The problem with this definition is that “map” counts as a framework.

Not as useful in a language where functions can be passed around like data.

I’d argue that this only indicates that higher-order programming languages (where functions can be passed like data) make it much easier to create tiny, reusable framework-like code. While I wouldn’t call “map” a framework either, we’re used to equating “framework” with “large” or “bloated”, which need not be the case.

I’m a firm believer from experience that frameworks are an indispensable tool of software design. That said, it’s far too easy for a software designer to make the scope of a framework encompass the entire the problem domain du jour. In this way, we end up with overgrown, tightly coupled frameworks for enterprise web platforms, embedded whatsits, and so forth. Remember: when thinking framework, think small.

The Emancipation of Broadcast

Broadcast? I suppose I meant Podcast…

Podcasting is nifty, in that it frees the production of radio-style shows from actual broadcast radio. The low barriers to entry have resulted in many great shows that you’d never get to hear on commercial radio. But this same ease of entry can also result in the occasional audio disaster…

On that theme, I’ll illustrate with examples of The Good, The Bad, and The Ugly in podcasting. First, we have:

The Good:

Spacemusic is an ambient/chillout podcast show by a guy named TC in the Netherlands. Fun and funky, with good production values. The show has good music, and TC does a fine job of delivering the “text” of the show, including the occasional interview. Despite having a good time with it, TC keeps the show itself from getting in the way of the music. Most excellent.

The Bad: RadRails Release Podcast

The fine RadRails developers at RIT have put together an Eclipse plugin for Ruby on Rails development. I love their work, and as such I apologize up front for picking on them. Alas, they’ve also given me an archetypical example for The Bad; folks with a good idea to send to the world, but who need production polish — something I think will be a hallmark of a lot of smaller talk podcasts… Put another way, unscripted recording is tough. Many folks aren’t (yet) up for it.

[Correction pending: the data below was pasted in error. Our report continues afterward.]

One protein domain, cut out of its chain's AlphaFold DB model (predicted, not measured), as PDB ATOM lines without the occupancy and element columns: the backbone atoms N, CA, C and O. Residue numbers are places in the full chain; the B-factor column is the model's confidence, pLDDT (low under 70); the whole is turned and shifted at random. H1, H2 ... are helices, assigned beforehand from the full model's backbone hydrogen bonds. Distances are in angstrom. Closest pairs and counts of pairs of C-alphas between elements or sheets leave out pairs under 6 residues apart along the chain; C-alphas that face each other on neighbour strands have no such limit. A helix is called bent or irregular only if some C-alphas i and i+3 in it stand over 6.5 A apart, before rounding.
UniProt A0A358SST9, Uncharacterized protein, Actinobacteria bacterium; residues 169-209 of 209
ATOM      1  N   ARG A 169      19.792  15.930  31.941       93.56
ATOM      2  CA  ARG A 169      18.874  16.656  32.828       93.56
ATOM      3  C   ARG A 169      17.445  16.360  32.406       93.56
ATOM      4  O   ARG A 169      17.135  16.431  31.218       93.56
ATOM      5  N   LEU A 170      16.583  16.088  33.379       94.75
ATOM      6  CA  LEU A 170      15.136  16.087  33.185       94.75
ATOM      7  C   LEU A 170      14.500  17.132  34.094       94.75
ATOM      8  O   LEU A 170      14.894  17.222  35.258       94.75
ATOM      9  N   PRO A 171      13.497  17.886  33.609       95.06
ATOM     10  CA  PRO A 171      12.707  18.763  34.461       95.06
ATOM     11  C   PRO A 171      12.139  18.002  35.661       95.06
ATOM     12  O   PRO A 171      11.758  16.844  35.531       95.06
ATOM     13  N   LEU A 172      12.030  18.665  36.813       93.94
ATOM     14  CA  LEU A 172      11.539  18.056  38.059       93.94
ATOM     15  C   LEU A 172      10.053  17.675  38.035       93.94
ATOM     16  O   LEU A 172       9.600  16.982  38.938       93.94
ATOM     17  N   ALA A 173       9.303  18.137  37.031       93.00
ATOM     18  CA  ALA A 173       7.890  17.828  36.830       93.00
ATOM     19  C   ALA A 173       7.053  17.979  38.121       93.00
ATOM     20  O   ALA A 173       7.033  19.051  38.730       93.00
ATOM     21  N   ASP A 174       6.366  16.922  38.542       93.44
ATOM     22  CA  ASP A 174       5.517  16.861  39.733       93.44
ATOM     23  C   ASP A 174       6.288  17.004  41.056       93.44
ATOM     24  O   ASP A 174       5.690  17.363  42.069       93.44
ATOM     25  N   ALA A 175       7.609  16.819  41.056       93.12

In the world of broadcast radio, professionals encounter various hurdles (training, screening, etc.) before they get on the air. In the ‘casts I’ve heard, these guys use a relaxed, conversational style (good), but the discussion isn’t sufficiently focused for a remote listener, with pauses, reiteration, and non-words (“um”) that work in personal conversation but don’t work in broadcast/podcast. To their credit, their vocal delivery/projection for recording is generally pretty good — something that should serve well when they present at EclipseCon 2006. I also give the RadRails crew big props for doing another kind of newfangled broadcast-redux media very well; read on for the details.

The Ugly: Dec 5, 2005 MacNN Podcast

Holy crap (there’s that Scottish ‘r’ again)… when the content sucks, it’s far, FAR worse in a Podcast. In this case, we’ve got some talking heads from MacNN droning on about various bits of Apple speculation and software. On a web page, it’s possible to skim and quickly pick out interesting bits and leave the dross. Or decide it’s all dross and hit the back button. In a podcast, you’re stuck slogging through the dross — will something interesting surface? Or will the dross-slog just.. keep… going….

Show Me, Don’t Tell Me.

All that said, there’s another interesting phenomenon that’s becoming more common. As it’s become easier to produce and distribute video on the Internet, software tutorial videos are increasingly popular. Fortunately, the RadRails developers get to be the heroes at the end of our tale. Instead of the usual hard-to-grok documentation chapter rife with screenshots, a short video tells all about importing projects into RadRails. This picture’s worth far more than a thousand words — it saves time and energy.

All told, this is the same story of all disruptive publishing technologies. A social, technological event lowers some barriers to entry for publication. Some folks use the new medium to persist all manner of information, the rest of us figure out how to sort through it all, and everyone gradually learns how to further improve production and identification of Good Stuff. The story is the same whether we’re talking the advent of papyrus (all those scrolls!), or here at the advent of the Internet.